17 Nov 2014 · 20 Nov 2014
The Lausanne Consultation on Children at Risk was held in Quito, Ecuador, from 17-20 November 2014. This gathering was convened by Menchit Wong, Lausanne Senior Associate for Children at Risk, along with Anne-Christine Bataillard, Lausanne Senior Associate for Evangelism among Children. More than 60 participants came from every continent representing theologians, academics, denomination and NGO network leaders, and Christian practitioners from around the world.
Susan Greener’s presentation of mission ‘to, for, and with children at risk’ argued that the church’s missional conception of children-at-risk needs to include not just mission that seeks to meet their needs and nurture their faith in Jesus (mission ‘to’), or protect them from harm and change social structures on their behalf (mission ‘for’), but must also release and empower them to be agents of mission as well (mission ‘with’).
This insight was supported by other important themes drawing from the mystery of childhood (Valdir Steuernagel), a call to develop an ecclesiology that takes children seriously (Rosalind and Sunny Tan), a proposal to follow children’s example by seeing theology in terms of play and surprise (Nicolas Panotto), and a reminder that we need to place Jesus and children in the midst of our theologizing (Keith White).
A a series of reports were presented on challenges that children face globally. The primary issue under consideration was the abuse and exploitation of children and young people with case studies from Latin America, the Caribbean, South Asia, and Southeast Asia. There were also two powerful presentations about the extraordinary violence that many children face, especially in Latin America, and the troubling frequency with which physical and even sexual abuse is justified by adults using spiritual or theological arguments. This discussion of spiritual abuse was wide-ranging and extremely affecting, calling for repentance and a change in the ways adults show love and respect for children. This was an especially important discussion since it was noted that some spiritual abuse of children may be the result of misguided efforts to force children to do ‘mission’ using adult models rather than allowing children to share the gospel in ways that are genuine to them.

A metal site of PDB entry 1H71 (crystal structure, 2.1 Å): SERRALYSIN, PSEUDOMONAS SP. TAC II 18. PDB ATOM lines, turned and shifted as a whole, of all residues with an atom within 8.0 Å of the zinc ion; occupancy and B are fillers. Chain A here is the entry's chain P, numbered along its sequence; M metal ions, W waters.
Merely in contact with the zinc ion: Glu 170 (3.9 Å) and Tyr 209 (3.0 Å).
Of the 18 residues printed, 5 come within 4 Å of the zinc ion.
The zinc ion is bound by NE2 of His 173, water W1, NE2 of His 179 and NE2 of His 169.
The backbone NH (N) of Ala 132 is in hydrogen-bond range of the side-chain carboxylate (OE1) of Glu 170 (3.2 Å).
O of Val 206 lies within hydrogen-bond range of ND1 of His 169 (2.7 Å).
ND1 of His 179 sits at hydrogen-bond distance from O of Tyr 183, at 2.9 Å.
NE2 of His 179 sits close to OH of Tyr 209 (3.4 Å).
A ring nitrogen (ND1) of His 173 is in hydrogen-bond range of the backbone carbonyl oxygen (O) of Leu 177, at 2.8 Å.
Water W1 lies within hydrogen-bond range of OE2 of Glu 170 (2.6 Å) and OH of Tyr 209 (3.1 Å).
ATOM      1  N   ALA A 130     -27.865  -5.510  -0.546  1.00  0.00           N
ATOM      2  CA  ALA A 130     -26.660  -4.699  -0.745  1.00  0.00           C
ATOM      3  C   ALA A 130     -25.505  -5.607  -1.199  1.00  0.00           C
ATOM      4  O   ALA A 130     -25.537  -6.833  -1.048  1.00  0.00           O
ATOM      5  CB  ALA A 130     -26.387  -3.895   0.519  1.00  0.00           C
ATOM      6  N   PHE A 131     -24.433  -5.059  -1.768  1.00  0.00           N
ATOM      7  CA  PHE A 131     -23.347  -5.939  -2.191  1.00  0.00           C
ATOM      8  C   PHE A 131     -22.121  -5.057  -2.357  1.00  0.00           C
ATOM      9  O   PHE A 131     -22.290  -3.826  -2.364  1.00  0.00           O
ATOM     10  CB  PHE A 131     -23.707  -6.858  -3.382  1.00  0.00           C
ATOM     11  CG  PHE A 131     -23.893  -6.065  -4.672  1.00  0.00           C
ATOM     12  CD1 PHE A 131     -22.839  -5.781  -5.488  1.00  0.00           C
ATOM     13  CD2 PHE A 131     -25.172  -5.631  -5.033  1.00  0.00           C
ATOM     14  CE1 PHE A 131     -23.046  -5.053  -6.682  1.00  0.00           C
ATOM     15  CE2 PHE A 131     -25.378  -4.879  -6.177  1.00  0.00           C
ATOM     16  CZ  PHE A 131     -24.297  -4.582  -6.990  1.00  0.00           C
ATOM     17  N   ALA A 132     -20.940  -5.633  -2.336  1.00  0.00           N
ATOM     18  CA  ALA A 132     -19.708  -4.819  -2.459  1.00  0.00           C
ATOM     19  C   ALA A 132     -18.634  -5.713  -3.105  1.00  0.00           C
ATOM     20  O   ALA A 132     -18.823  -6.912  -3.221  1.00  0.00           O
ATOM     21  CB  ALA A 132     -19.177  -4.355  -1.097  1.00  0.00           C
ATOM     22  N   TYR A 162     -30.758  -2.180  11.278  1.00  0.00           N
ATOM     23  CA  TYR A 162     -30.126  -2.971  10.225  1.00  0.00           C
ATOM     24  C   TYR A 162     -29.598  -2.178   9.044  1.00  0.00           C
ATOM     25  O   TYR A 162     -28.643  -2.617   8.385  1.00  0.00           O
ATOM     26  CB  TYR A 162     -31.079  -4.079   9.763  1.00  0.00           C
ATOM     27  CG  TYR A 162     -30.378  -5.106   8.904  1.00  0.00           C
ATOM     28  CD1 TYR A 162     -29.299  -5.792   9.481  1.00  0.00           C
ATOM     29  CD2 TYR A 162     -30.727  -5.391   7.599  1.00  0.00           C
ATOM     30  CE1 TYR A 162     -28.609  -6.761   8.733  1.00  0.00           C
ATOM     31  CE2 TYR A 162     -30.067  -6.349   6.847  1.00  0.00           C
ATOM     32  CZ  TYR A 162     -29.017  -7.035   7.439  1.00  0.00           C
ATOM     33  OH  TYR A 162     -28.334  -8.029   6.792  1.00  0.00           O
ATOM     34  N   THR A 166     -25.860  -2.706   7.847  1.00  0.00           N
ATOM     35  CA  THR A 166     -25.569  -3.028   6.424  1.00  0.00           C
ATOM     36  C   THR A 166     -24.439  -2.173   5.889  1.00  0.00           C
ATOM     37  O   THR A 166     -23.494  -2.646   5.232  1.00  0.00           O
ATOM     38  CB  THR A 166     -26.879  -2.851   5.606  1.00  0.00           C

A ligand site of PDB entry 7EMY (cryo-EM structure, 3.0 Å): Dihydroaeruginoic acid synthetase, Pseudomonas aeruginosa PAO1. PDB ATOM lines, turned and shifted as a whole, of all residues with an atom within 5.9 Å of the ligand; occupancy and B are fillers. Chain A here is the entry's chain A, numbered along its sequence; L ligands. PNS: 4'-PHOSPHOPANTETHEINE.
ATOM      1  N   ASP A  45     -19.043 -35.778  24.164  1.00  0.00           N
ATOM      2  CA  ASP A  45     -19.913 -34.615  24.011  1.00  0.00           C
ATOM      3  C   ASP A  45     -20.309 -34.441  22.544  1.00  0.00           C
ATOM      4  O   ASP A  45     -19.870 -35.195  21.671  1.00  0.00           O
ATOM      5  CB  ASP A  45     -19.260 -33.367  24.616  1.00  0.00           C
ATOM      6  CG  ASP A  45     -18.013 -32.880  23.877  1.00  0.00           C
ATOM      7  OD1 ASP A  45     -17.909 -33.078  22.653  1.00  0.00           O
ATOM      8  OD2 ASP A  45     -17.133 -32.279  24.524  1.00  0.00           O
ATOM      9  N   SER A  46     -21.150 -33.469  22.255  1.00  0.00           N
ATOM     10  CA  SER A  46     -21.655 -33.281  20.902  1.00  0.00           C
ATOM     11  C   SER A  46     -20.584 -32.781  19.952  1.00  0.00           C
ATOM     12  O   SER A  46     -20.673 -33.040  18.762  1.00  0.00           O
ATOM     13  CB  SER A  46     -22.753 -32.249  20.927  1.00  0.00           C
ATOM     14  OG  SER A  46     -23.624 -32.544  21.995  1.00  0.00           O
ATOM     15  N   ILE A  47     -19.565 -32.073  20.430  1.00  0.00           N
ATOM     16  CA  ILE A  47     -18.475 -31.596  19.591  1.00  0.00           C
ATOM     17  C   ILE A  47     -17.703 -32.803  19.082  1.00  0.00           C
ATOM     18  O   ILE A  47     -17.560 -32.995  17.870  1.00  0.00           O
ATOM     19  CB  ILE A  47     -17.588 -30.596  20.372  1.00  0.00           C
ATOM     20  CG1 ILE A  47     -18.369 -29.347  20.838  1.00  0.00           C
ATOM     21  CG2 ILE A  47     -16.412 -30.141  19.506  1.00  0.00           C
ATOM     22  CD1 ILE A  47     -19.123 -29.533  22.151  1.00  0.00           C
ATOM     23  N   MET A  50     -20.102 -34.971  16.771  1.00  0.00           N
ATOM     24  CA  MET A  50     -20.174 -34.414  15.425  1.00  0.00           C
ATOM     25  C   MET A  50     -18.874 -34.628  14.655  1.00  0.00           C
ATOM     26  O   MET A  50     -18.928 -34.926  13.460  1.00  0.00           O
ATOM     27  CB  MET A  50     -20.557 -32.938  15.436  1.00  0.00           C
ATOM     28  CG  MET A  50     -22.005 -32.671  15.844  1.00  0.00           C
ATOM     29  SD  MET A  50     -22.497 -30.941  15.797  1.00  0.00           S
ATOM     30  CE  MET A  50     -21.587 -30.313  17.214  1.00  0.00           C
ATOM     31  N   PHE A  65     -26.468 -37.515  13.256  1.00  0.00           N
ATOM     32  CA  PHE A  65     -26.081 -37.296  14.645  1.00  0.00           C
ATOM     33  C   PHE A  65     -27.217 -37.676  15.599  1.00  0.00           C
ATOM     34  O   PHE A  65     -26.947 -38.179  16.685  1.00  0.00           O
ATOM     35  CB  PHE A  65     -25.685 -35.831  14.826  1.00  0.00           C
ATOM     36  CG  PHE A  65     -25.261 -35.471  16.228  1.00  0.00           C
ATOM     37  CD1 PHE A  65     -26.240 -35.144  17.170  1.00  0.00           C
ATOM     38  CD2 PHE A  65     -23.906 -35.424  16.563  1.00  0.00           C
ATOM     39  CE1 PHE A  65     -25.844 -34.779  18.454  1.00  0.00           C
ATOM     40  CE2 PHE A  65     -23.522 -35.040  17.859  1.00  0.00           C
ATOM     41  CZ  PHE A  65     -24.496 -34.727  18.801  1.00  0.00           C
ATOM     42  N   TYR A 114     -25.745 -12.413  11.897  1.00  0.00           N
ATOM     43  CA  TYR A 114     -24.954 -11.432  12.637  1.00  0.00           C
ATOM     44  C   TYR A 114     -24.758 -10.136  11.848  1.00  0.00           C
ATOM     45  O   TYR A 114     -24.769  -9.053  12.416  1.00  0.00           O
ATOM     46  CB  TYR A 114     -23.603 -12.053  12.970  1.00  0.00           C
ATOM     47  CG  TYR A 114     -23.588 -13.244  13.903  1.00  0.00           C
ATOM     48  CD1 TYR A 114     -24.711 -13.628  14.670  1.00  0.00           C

Participants heard panel discussions about different kinds of collaborative action that have been taken on behalf of children at risk. The first panel was focused on NGO networks and partnerships. Then a group of denominational leaders shared what God has done within their churches to reconsider the contributory roles that children play in their faith communities. The final panel shared vignettes of how different colleges, universities, and seminaries worldwide have begun offering training in the field of Holistic Child Development.
Wess Stafford, former President of Compassion International, inspired participants with stories about his call to work with children, and suggested that far from having ‘arrived’, the establishment of this community within Lausanne represented an important indicator that we are on the cusp of seeing the ways in which God will be using children and the church’s work with them to change the world in the coming years.